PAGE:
There is absolutely no problem with entering supermarkets without wearing a face mask.
The up to date position on not wearing a face mask in shops
There are so many exemptions that there should be no cause to be worried about not wearing a face mask or covering.
In the first few days of the new government regulations, which started on Friday 24th July, the government and the media created such a climate of fear that the majority of those going to shops complied with these impositions.
The fear of being turned away from a shop or supermarket is very worrying indeed, especially for the average person who does not want any hassle and stress in their lives. Added to that, there is the concern about the possibility of having to pay a £100 fine for infringements of the face coverings regulations.
That has to be balanced by the fact that many police forces have said that they simply do not have the manpower to enforce the regulations, so they will not be hanging around outside supermarkets trying to catch people out. Even if they did, they would have no idea if a person without a face mask did not need to wear one because of the many exemptions which are available. It would be very debatable if the police had the power to ask for that person’s medical details, so generally, a person’s word would have to be accepted.
As for the shops and supermarkets, I have been in seven so far and not been challenged at all by any of the store staff, at the entrance, in the store or at the checkout. The reason for this is that most supermarkets and shops have decided to not get involved on the issue of wearing of face masks, apart from putting signage up on the subject. The supermarkets and shops know generally that it is not a good idea to upset customers to ask them why they are not wearing face masks.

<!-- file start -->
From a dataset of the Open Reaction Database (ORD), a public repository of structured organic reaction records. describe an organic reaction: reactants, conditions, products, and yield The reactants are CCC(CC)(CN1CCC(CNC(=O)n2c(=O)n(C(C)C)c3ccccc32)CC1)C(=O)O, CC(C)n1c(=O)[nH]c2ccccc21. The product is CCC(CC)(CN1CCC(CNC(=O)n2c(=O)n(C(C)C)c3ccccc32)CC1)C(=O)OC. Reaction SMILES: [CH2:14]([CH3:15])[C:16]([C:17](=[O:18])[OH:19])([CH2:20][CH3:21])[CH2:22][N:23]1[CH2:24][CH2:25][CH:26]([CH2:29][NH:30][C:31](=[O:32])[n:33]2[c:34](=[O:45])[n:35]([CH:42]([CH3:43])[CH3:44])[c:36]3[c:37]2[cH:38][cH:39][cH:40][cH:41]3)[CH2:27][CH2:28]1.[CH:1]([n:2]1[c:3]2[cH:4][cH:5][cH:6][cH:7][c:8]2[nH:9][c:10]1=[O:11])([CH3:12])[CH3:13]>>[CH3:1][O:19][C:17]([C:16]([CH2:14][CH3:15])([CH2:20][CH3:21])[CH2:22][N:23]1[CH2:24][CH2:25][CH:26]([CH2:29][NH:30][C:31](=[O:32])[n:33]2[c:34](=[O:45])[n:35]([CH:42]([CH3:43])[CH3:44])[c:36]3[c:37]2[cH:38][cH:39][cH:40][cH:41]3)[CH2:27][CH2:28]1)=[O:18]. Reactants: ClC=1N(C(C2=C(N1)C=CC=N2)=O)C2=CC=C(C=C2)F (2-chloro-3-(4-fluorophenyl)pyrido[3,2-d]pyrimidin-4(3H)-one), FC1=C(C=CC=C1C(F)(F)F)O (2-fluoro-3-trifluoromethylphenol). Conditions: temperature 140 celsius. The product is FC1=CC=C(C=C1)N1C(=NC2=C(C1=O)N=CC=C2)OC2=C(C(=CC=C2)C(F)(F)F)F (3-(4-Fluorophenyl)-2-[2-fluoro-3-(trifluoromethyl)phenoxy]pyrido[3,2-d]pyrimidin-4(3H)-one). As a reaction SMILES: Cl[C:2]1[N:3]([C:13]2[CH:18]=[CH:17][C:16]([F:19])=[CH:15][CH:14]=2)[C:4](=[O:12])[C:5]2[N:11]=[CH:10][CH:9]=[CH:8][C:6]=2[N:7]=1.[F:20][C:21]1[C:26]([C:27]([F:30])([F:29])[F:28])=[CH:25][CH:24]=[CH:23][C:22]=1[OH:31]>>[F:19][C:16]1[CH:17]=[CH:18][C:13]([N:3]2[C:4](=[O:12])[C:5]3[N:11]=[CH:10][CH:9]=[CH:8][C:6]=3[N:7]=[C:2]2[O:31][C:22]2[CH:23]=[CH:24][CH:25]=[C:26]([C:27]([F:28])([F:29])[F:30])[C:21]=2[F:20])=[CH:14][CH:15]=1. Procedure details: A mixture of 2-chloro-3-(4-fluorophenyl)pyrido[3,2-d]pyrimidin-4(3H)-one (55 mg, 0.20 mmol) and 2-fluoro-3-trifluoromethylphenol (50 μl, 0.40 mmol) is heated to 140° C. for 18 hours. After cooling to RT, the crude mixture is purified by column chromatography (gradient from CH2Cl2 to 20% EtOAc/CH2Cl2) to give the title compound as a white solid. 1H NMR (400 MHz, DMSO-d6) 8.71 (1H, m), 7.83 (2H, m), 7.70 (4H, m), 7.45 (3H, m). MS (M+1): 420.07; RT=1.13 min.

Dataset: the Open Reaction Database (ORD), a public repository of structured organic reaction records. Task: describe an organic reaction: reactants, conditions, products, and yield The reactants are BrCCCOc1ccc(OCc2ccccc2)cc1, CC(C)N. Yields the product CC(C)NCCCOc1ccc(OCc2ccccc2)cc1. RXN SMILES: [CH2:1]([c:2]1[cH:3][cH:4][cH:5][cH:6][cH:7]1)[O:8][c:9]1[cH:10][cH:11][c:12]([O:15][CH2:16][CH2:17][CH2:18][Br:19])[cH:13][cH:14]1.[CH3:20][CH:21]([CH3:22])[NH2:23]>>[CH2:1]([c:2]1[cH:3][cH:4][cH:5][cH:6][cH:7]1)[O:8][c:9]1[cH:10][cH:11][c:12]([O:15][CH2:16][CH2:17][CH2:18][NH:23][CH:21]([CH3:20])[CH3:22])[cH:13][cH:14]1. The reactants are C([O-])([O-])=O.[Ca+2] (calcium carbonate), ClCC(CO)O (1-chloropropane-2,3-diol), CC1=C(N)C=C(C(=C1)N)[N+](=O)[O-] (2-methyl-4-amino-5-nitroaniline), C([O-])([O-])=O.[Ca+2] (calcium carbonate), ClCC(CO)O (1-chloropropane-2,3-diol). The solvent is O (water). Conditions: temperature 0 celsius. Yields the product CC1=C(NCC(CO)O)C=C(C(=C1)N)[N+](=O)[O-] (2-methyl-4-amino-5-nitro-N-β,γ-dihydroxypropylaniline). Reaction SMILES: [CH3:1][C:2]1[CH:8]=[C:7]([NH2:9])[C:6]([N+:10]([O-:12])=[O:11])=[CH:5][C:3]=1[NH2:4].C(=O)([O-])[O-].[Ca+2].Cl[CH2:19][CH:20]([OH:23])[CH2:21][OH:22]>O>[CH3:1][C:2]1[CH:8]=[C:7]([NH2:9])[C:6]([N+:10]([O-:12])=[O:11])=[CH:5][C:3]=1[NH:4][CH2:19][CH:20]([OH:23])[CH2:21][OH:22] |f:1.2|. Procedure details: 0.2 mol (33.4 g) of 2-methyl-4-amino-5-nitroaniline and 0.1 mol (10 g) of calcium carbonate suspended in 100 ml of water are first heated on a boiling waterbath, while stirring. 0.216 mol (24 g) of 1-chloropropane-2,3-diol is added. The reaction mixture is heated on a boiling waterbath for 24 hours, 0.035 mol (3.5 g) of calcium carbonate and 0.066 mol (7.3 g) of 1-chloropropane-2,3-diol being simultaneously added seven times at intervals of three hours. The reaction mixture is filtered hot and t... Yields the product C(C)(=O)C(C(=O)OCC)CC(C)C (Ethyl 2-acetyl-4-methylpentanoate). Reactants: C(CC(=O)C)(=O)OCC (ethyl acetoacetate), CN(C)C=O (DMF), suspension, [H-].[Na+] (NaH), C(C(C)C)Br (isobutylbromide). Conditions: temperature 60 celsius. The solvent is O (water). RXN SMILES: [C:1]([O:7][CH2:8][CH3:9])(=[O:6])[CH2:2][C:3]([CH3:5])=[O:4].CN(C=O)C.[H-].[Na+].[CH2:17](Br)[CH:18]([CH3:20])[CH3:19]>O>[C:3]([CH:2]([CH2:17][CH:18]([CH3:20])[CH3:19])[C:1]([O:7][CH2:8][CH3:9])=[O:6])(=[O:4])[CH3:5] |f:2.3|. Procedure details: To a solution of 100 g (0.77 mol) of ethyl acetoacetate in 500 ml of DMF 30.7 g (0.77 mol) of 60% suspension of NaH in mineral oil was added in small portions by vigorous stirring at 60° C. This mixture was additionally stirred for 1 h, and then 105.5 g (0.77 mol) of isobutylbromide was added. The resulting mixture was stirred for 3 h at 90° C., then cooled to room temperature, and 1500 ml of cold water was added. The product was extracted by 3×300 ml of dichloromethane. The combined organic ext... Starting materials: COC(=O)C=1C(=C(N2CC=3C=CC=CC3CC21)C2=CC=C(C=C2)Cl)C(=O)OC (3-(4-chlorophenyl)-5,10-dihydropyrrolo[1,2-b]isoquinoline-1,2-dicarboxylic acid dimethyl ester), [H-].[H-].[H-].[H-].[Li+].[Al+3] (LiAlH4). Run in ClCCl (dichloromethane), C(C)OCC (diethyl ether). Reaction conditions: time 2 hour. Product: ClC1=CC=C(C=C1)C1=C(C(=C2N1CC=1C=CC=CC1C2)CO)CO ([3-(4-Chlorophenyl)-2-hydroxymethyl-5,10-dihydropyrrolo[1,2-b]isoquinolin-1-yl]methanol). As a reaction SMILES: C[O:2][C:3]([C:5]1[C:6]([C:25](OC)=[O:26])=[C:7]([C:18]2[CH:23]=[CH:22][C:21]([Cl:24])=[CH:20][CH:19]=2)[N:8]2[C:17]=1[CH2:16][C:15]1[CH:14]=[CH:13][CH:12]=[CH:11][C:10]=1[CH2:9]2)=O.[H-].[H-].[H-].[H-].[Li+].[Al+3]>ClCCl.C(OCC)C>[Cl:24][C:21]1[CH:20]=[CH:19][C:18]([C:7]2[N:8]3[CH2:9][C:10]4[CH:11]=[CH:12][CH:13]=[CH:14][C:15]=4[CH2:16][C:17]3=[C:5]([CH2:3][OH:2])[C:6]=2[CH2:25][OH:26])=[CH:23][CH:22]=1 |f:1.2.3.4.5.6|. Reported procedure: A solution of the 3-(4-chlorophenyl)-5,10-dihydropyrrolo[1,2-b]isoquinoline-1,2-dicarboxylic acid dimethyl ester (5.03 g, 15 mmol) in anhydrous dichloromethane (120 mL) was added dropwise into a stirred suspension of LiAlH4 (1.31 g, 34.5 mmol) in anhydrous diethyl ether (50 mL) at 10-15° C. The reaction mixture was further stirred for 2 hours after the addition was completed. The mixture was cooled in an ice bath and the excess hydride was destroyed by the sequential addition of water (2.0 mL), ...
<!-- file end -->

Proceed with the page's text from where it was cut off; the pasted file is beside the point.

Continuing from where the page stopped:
Shops can deny someone entry for not wearing a face mask but that possibility, on the evidence so far available, seems to be very unlikely.
I have found that going into a supermarket without a face mask on can be quite a daunting experience, because at this stage in time, virtually all other shoppers are wearing them. This is because of the climate of fear. (I am sure there are many people who are exempt and are just too frightened of the reaction they will receive if they don’t wear a face mask and thus do wear one, even if it is not in their medical interests to do so).
However, once you have been shopping a few times without a face mask on, it becomes as relaxing as a normal shopping trip would be, and you don’t get too bothered about the bulk of other shoppers wearing face masks. I am sure the majority of them would rather not wear a face mask but are unsure what they are able to do about these rules of compulsion. The reality is the overwhelming majority of people were not wearing face masks in shops when it was voluntary, so there are clearly a lot of not too happy people out there.
Now that it seems there are little or no problems with most shops and supermarkets, it is quite possible that more people will go shopping without wearing face masks.